1. conrad
    Posted August 4, 2009 at 3:41 pm | Permalink

    Everyone always comments about how bad it is for the self-employed, but it’s bad for everyone. Even in many big organizations, many people are spread fairly thin on the ground. Just imagine if your systems administrator or the guy that teaches those two subjects no-one else knows about and supervises 5 honors students got deleted for a semester (perhaps you could be that person!). It would be a disaster.

  2. Posted August 4, 2009 at 4:58 pm | Permalink

    Hmm … seriously, how is this different to someone getting sick, being in an accident, or, umm, taking maternity leave?

    All of the above have the same effect on the workplace and workloads. Not much, in other words.

    The most notable aspect of white-collar work is that, for the most part, when someone is not there, no one notices and the world does not collapse. No disasters. Organisations, large and small, do not fall apart because one person goes away. Organisations aren’t reliant on individuals.

    I hadn’t read about the proposal for Victorian juries, but it’s so wrong I’m surprised that it’s being considered.

    Do we really have so many judges and politicians and lawyers in Victoria that any problems of summoning up jury numbers would be solved? We already have four million or so people to draw upon. How would the numbers be improved by inclusion of these groups? And, wouldn’t members of all three groups have, well, somewhat more important things to be doing than the rest of us, and, therefore, be even less well disposed to taking time out for jury duty?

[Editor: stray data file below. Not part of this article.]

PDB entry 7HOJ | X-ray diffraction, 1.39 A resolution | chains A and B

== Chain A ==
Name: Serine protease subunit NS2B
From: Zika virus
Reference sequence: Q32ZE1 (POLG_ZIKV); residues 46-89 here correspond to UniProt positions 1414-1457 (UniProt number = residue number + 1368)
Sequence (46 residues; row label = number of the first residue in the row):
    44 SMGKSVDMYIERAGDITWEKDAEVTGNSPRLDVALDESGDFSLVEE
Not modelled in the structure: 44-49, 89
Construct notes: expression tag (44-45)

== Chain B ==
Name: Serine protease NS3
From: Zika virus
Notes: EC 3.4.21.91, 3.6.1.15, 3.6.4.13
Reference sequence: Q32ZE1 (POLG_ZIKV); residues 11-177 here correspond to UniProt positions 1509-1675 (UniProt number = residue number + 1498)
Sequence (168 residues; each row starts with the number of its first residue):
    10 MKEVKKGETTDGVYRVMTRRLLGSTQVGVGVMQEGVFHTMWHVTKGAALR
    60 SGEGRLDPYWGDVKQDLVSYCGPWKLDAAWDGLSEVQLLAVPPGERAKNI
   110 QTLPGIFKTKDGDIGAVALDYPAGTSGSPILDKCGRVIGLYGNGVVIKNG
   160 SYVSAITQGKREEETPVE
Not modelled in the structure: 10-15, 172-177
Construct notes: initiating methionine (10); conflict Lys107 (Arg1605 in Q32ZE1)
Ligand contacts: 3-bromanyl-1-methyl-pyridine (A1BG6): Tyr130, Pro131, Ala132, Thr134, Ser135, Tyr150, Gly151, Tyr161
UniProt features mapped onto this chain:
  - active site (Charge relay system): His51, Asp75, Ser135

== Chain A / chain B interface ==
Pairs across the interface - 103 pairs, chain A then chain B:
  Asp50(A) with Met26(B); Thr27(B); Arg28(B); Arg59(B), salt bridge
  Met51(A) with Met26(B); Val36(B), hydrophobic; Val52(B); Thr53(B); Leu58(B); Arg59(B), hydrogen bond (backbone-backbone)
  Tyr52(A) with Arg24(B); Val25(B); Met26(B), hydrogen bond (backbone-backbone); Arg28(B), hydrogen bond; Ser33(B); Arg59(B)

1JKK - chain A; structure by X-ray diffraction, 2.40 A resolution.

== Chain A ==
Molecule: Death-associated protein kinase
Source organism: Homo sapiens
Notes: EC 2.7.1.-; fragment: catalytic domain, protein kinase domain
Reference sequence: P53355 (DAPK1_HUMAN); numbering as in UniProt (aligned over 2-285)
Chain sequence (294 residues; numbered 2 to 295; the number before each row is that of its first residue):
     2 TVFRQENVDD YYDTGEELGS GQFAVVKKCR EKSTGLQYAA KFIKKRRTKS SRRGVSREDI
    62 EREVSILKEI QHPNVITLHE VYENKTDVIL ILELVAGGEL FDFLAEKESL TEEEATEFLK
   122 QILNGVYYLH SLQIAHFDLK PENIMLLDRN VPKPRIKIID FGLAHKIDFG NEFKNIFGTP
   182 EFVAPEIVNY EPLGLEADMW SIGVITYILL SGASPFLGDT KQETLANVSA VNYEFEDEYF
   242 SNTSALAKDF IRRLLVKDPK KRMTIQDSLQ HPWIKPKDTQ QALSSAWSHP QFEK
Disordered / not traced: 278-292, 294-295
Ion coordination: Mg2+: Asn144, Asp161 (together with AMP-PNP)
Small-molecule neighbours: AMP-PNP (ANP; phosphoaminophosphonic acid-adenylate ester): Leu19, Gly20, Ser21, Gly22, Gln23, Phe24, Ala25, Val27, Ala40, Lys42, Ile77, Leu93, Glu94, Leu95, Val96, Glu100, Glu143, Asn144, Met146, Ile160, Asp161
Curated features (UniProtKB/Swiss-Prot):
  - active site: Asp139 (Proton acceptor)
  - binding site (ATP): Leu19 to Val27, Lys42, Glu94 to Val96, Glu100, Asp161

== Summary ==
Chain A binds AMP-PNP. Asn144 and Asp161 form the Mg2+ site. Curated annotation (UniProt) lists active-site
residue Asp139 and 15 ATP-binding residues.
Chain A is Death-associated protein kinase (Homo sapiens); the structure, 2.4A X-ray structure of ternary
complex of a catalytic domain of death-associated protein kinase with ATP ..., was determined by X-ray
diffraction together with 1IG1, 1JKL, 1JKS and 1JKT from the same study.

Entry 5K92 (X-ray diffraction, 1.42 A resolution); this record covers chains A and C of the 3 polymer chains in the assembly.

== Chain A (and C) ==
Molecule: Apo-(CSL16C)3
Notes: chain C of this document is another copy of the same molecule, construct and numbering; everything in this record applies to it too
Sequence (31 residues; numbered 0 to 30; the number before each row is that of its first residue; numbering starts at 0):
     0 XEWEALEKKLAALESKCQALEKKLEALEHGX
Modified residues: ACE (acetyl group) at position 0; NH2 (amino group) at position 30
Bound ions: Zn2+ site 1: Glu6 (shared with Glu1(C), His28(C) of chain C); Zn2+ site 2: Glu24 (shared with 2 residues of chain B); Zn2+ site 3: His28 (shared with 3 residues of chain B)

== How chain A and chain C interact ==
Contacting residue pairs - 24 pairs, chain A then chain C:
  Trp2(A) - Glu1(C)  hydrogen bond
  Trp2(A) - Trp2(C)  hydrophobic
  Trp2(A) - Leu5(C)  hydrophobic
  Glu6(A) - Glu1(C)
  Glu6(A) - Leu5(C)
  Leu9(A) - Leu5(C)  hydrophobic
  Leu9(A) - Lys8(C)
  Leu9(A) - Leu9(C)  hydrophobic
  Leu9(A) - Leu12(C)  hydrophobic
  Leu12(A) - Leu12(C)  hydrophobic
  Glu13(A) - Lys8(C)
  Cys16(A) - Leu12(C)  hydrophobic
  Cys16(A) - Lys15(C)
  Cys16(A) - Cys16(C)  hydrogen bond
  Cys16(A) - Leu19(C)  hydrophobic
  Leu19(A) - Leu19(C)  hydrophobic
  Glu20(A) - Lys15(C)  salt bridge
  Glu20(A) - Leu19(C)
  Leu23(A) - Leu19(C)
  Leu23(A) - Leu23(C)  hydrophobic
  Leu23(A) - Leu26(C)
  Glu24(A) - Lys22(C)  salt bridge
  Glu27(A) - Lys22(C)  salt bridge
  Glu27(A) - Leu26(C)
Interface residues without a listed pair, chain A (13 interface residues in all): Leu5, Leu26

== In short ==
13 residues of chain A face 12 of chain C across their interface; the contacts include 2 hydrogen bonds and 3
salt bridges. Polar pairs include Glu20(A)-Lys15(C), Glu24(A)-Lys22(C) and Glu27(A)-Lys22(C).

As a dumb-arsed solution to a non-existent problem, it’s pretty strange.

    People might be reluctant to be on a jury, but they have few options for getting out of jury service.

    Most people called up don’t even end up on a jury.

  3. Posted August 4, 2009 at 5:02 pm | Permalink

    1. the budgie may have been a very special champion budgie ?

    2. my friend the crim barrister tells me jury members often collapse at the horror of photos they have to examine.

    3. the hazard of having to judge a fellow human is a reason to avoid being on the electoral roll.

    4. my friend the court artist was terrified to be given the evil eye by the defendant – just terrified, and will never accept the job again. I wouldnt want the evil eye from Big JudyMoran either.

  4. thefrollickingmole